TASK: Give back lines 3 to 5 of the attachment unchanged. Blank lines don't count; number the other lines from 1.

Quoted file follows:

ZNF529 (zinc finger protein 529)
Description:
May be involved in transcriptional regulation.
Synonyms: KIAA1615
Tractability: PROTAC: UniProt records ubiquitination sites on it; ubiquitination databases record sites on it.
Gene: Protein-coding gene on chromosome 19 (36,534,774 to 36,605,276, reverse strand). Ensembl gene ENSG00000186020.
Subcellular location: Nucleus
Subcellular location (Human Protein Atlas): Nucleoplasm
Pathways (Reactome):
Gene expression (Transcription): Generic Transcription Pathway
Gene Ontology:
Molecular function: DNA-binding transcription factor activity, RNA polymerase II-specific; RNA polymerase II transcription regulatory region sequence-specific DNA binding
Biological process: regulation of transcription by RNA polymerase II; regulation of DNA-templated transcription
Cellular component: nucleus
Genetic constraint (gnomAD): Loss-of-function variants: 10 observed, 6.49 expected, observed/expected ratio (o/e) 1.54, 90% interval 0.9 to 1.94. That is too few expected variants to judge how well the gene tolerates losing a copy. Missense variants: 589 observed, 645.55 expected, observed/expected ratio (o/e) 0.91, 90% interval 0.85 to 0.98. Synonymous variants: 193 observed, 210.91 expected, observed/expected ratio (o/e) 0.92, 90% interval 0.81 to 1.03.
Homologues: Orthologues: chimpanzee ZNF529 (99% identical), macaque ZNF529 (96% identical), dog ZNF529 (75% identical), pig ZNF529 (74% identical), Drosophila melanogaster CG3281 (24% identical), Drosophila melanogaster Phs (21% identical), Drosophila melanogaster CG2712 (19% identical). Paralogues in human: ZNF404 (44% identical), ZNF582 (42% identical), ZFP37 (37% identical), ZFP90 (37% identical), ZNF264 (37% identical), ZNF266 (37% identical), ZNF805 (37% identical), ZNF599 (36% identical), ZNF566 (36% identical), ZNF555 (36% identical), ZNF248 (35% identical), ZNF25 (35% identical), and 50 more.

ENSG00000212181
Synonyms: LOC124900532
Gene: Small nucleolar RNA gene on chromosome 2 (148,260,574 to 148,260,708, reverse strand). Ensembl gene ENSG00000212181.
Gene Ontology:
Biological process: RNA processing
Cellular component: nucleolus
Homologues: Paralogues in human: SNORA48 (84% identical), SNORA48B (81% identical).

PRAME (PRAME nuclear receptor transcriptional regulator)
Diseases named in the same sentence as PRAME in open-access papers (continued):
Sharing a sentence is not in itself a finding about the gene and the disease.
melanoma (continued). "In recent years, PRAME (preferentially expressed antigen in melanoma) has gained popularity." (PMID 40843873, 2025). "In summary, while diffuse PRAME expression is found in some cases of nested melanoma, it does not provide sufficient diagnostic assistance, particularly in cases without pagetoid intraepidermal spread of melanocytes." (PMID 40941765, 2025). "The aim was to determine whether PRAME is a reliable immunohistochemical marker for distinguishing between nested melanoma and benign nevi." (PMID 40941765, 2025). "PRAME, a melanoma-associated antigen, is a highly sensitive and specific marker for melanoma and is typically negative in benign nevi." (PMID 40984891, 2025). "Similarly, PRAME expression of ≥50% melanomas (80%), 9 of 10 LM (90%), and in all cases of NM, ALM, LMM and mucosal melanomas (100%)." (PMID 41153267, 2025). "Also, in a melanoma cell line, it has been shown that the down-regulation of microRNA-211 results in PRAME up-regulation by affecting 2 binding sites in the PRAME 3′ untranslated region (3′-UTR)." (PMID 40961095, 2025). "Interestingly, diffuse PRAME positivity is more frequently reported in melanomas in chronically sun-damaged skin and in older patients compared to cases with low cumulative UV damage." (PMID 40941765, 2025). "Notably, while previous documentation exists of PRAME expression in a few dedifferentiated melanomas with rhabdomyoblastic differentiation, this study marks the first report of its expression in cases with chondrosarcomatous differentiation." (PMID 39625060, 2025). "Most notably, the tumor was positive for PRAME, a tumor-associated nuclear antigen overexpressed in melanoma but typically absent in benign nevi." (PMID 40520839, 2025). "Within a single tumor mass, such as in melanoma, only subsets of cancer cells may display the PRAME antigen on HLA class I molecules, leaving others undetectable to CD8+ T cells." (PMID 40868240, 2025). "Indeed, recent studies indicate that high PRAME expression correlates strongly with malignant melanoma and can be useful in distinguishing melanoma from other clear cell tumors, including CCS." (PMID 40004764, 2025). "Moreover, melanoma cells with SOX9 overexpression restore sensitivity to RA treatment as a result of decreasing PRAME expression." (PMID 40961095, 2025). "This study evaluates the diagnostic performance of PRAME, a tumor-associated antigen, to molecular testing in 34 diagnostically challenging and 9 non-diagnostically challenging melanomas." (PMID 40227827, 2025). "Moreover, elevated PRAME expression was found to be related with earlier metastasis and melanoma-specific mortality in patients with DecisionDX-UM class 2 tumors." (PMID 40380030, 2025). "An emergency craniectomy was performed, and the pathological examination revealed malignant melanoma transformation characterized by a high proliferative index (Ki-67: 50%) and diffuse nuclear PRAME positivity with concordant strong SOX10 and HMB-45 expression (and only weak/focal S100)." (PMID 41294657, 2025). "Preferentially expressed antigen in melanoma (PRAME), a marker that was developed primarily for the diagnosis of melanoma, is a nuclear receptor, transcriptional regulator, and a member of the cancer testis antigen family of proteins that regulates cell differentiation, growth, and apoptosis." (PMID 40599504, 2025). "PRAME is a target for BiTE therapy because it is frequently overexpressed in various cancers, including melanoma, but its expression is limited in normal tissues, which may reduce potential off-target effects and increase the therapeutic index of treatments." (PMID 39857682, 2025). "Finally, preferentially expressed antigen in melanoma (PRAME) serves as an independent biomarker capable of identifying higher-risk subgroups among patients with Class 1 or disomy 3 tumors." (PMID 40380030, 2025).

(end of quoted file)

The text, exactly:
May be involved in transcriptional regulation.
Synonyms: KIAA1615
Tractability: PROTAC: UniProt records ubiquitination sites on it; ubiquitination databases record sites on it.